For reasons that remain unknown, this good woman Claudia forgave Munny for his trespasses because she saw something of worth in him. But since her death, Munny has not been able to forgive himself. Throughout the course of the film, he tries to convince himself that he has changed, that he no longer remains the cold-blooded killer he once was. In one scene on the trail, Munny asks Ned, “You remember that drover I shot through the mouth and his teeth came out the back of his head? I think about him now and again. He didn’t do anything to deserve to get shot, at least nothin’ I could remember when I sobered up.” Ned reminds Munny, “You ain’t like that no more.” Munny replies, “That’s right. I’m just a fella now. I ain’t no different than anyone else no more.” Except that his words sound uncertain, as if he speaks them to convince himself to verbalize it so that he will not fall into that trap again and betray Claudia’s memory. But then, seeking out this bounty betrays her memory and he knows it; he can feel himself becoming the Old William Munny again—that “killer of women and children”—and at least for a while, he resists it. That is, until the final scenes when, after Little Bill captures and kills Ned, and Skinny displays his body in public view, Munny takes the whiskey bottle from The Kid and falls back into drink. He will once again embrace the violent young man inside himself.
Munny orders The Kid to deliver Ned’s share of the bounty to Ned’s wife, and his own share to his children. The whiskey bottle is empty. Rain pours down but unlike before, it has no effect on Munny now; he will not become feverish and sickly. When he enters Skinny’s billiards hall where Ned’s body is displayed, he identifies the owner and shoots him dead. Little Bill steps forward, “Well, sir, you are a cowardly son of a bitch. You just shot an unarmed man!” Munny says flatly, “Well, he should have armed himself if he’s going to decorate his saloon with my friend.” Munny moves his shotgun barrel to take Little Bill down, but he misfires. In the ensuing ruckus, Munny shoots Little Bill’s deputies one-by-one with a pistol and no end of cool-headedness, and afterward, Beauchamp tries to interview him about what happened. Unlike English Bob and Little Bill, Munny has no need to venerate himself and tells Beauchamp to run off. Little Bill is still alive, barely, and Munny holds a barrel in front of his face. “I don’t deserve this…” Bill gurgles. “To die like this.” Munny, dismissive of any greater meaning to his actions, says “Deserve’s got nothin’ to do with it” and then pulls the trigger.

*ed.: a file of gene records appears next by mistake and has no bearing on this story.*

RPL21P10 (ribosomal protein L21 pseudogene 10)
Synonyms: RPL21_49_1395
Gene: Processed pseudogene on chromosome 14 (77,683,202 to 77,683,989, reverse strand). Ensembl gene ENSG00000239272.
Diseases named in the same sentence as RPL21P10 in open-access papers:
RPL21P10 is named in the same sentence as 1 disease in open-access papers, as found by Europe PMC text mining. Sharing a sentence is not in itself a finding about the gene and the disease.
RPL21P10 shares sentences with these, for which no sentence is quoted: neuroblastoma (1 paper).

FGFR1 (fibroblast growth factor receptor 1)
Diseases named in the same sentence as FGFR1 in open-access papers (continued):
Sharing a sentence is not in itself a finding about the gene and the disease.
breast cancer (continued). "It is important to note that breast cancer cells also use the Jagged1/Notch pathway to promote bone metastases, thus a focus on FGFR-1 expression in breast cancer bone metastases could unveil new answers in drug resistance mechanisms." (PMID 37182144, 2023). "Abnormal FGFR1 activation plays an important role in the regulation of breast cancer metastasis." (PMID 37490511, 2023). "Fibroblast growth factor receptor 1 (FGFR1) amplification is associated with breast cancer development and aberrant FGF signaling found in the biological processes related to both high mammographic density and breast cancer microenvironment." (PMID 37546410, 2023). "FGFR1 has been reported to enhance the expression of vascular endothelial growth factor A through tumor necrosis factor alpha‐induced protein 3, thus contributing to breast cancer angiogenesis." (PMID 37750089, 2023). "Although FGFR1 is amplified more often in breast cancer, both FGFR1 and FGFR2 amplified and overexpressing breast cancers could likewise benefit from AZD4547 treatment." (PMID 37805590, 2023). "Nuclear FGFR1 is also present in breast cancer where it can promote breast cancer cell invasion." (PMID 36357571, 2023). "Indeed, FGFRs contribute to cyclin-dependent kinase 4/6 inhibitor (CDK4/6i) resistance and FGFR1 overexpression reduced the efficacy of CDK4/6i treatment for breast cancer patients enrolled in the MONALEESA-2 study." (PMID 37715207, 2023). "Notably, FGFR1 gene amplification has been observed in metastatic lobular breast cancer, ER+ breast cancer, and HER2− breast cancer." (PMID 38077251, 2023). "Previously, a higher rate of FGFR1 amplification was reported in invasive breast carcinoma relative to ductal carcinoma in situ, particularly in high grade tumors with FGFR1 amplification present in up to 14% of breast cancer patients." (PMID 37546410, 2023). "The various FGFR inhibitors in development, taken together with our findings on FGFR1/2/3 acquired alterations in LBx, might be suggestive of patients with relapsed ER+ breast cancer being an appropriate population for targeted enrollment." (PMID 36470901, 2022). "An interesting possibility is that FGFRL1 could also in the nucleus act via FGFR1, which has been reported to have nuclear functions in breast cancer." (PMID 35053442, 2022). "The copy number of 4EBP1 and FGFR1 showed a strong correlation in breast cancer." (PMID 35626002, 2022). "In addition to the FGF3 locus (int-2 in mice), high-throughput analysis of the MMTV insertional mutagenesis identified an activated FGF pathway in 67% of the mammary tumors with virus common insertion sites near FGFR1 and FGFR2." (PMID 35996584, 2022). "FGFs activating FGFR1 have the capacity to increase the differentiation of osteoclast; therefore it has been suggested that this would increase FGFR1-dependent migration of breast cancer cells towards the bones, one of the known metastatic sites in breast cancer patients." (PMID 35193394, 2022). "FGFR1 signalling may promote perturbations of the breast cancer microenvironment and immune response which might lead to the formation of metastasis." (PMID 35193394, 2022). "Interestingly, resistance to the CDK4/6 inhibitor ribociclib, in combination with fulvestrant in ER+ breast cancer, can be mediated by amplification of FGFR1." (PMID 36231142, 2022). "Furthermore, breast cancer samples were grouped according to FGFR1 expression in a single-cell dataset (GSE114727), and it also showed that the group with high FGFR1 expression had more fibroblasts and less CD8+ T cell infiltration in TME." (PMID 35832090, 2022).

Everything about Unforgiven’s plot and much about its execution reflects a reverse image of classical Western tropes. The heroes defend the honor of prostitutes and not a God-fearing innocent. Rugged gunslingers are exposed as cowards and weaklings and liars, while others find they have outlived any desire to take another man’s life. Vain men try to make names for themselves, and their chronicler only further embellishes those names. The law is represented by a pitiless former gunslinger whose idea of order is fearful cruelty. Our self-reflecting protagonist resists his once violent ways only to become a cold-blooded killer again, suggesting that a Western hero is not necessarily “the good guy”, rather just the one who survived. Eastwood, as well as Peoples, become the authors of a true or “real” history, whereas we can be sure Beauchamp has no intention of writing an accurate account of what happens in the finale. He will print the Legend. Self-promoters like English Bob and Little Bill are the stuff of the Old West’s myths, but William Munny becomes the hard and unpleasant fact about the West—that heroes and villains were nowhere to be found. Legends did not exist. There were only men fuelled by drink and lawlessness, armed and riding free on the plains. Someone else embossed them into mythic status.